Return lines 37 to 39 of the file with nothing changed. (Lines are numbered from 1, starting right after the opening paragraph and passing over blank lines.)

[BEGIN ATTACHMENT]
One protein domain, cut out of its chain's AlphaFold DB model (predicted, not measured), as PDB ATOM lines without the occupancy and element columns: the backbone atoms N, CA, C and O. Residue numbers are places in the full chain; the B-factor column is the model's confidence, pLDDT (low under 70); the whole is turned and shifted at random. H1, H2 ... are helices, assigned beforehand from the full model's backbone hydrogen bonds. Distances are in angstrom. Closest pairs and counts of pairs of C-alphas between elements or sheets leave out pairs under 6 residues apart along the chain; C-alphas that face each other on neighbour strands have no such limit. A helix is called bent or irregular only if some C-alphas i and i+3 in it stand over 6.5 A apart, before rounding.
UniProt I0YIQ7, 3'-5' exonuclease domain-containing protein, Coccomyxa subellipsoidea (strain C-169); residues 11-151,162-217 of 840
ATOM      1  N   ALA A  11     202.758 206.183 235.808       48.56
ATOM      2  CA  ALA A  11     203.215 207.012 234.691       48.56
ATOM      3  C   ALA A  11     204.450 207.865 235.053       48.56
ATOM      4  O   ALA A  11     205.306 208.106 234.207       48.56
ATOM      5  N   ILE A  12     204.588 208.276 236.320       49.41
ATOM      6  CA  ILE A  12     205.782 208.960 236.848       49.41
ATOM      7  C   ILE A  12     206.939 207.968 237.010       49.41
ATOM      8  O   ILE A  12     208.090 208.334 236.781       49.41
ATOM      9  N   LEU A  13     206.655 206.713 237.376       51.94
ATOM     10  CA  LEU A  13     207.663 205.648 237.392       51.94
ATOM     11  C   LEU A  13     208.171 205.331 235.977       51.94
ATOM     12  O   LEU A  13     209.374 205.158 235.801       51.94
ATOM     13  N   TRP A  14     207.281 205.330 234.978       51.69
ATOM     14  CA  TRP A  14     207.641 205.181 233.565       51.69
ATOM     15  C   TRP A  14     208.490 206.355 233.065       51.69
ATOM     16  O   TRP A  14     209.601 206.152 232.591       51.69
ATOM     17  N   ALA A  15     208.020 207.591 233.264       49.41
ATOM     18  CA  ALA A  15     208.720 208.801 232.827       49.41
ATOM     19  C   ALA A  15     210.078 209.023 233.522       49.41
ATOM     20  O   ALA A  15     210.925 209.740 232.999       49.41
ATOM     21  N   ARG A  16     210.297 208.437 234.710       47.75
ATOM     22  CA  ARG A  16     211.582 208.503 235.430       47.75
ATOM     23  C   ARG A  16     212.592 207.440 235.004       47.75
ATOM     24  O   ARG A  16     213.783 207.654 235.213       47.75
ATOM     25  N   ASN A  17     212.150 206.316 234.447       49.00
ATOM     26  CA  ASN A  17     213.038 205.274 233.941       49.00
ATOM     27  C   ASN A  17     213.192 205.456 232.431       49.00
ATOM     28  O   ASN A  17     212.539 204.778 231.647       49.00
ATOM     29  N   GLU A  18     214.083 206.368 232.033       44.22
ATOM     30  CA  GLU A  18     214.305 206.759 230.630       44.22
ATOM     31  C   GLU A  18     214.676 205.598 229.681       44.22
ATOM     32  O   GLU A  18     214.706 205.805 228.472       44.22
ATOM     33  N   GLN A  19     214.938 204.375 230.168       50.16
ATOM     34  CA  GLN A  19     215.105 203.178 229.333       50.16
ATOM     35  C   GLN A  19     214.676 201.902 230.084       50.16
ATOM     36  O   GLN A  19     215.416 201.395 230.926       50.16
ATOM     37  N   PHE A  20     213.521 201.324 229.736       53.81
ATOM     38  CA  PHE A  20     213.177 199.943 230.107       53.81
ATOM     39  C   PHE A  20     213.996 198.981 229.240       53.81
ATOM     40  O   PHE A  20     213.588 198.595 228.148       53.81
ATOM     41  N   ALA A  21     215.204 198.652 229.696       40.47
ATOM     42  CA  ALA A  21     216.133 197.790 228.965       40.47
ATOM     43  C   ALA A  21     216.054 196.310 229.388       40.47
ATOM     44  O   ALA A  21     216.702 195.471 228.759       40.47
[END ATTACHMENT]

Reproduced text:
ATOM     36  O   GLN A  19     215.416 201.395 230.926       50.16
ATOM     37  N   PHE A  20     213.521 201.324 229.736       53.81
ATOM     38  CA  PHE A  20     213.177 199.943 230.107       53.81